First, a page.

The kind of interdisciplinary ping-pong that takes place during a charrette produces informed and creative solutions to problems. For example, during Merry Lea’s first charrette, participants wrestled with the size and number of windows in the collegiate facility. An architect proposed large windows to put building occupants in touch with the outdoor setting; a mechanical engineer challenged the idea by pointing out how this would increase the building’s air conditioning load. Meanwhile, the lighting specialist asked, “Are you sure the sunlight coming in those windows at that angle is conducive to the activities you will perform in that room?” Ultimately, this kind of dialogue results in more efficient buildings.
In the past two decades, educators in a variety of disciplines have revised their pedagogy. They are moving away from a dependence on textbooks and classrooms and toward a more inquiry-based approach to learning. The science community is no exception. Researchers with Project Kaleidoscope, the National Science Foundation, and the National Research Council have all come to the same conclusion: the lecture/lab format traditionally used in science classes tends to produce passive learners with limited problem-solving skills. This is not the kind of science training necessary for facing and solving the challenges of the future.
Merry Lea is a setting that lends itself to inquiry-based learning. Here, the outdoors is the primary classroom and Merry Lea’s extensive and accessible natural resources are the teachers. Students band birds, help with controlled burns, wade into wetlands with dip nets, and much more. The collegiate facility expands these lessons in applied ecology and make them available to a greater number of people. Students will live and study in structures that model environmental sensitivity. The facility’s wastewater treatment plant and energy systems are visible and invite interaction from residents. These day-to-day encounters with sustainable living are designed not only to educate but also to inspire students to adopt earth-friendly lifestyles in the future.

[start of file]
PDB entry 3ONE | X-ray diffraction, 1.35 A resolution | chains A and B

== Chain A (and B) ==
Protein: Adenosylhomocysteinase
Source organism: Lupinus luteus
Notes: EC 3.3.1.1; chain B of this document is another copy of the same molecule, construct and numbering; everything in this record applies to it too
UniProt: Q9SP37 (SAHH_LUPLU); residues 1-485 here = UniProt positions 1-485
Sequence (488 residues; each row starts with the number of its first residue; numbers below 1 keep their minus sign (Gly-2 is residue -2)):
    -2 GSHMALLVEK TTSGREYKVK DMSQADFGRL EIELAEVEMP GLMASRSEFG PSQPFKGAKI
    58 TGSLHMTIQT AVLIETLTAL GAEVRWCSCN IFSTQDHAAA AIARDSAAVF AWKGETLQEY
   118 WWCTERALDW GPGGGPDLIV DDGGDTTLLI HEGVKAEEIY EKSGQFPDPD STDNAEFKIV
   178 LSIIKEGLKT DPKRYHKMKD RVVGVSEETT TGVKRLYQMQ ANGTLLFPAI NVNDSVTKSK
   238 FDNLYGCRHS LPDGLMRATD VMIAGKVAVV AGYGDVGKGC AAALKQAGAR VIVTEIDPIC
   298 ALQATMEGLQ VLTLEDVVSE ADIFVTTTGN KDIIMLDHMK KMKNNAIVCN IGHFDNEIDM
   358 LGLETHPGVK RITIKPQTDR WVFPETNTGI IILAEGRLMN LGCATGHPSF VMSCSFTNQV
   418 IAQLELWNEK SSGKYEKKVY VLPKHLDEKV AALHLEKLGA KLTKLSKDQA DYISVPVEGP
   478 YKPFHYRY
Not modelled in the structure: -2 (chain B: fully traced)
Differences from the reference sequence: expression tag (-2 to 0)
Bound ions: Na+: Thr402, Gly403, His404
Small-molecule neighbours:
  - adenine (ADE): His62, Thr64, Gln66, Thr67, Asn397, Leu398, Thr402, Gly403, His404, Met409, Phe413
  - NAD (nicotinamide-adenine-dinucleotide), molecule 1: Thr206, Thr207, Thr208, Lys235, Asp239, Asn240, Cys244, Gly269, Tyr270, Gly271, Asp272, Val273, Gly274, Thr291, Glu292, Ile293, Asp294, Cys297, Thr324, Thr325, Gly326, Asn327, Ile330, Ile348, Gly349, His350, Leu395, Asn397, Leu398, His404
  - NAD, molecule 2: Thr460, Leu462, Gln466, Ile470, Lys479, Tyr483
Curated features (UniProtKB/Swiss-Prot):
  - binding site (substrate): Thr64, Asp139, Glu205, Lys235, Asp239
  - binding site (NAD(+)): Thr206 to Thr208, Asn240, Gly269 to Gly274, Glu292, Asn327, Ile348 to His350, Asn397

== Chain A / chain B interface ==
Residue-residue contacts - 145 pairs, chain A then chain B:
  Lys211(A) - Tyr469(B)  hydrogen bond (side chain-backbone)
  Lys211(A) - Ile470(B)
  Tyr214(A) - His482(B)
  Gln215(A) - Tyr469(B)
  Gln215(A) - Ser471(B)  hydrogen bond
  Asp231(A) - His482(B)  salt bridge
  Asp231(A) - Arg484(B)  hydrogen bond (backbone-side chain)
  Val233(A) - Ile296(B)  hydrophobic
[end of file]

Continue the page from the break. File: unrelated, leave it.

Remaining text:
The learning community concept is a centerpiece of the collegiate facility and its programs. A learning community integrates three components: academic subject matter, social interactions, and the physical space necessary for an intellectually stimulating environment to emerge. Shared learning activities develop a sense of community among the participants as well as professional, ethical, and civic responsibility. Students explore Merry Lea’s ecosystems together, practice sustainable lifestyles together, and learn the value of being part of a community. Living and learning space are integrated.
Facility planners chose to house students on site in cottages in order to help learning communities flourish. Living in groups of eight rather than in a single dormitory with long halls encourages a sense of belonging. The cottages have a feeling of warmth and comfort and are sited to give residents the sense that they are living in a village.
We committed to this project because we have hope for the future. Despite the depressing statistics on environmental issues that flood the news daily, we believe that human beings can learn to live in harmony with the natural world without destroying it.
Our hope is rooted in faith. We believe in a God who created the natural world and cares passionately for it. We see the wisdom and resilience that has been built into each ecosystem and believe the earth has much to teach us.
Furthermore, Christian theology offers us resources to draw upon as we struggle to take care of an increasingly fragile planet. Among these are the conviction that the earth belongs to God, the calling to self-examination, a concern for the marginalized, and the experience of living in community.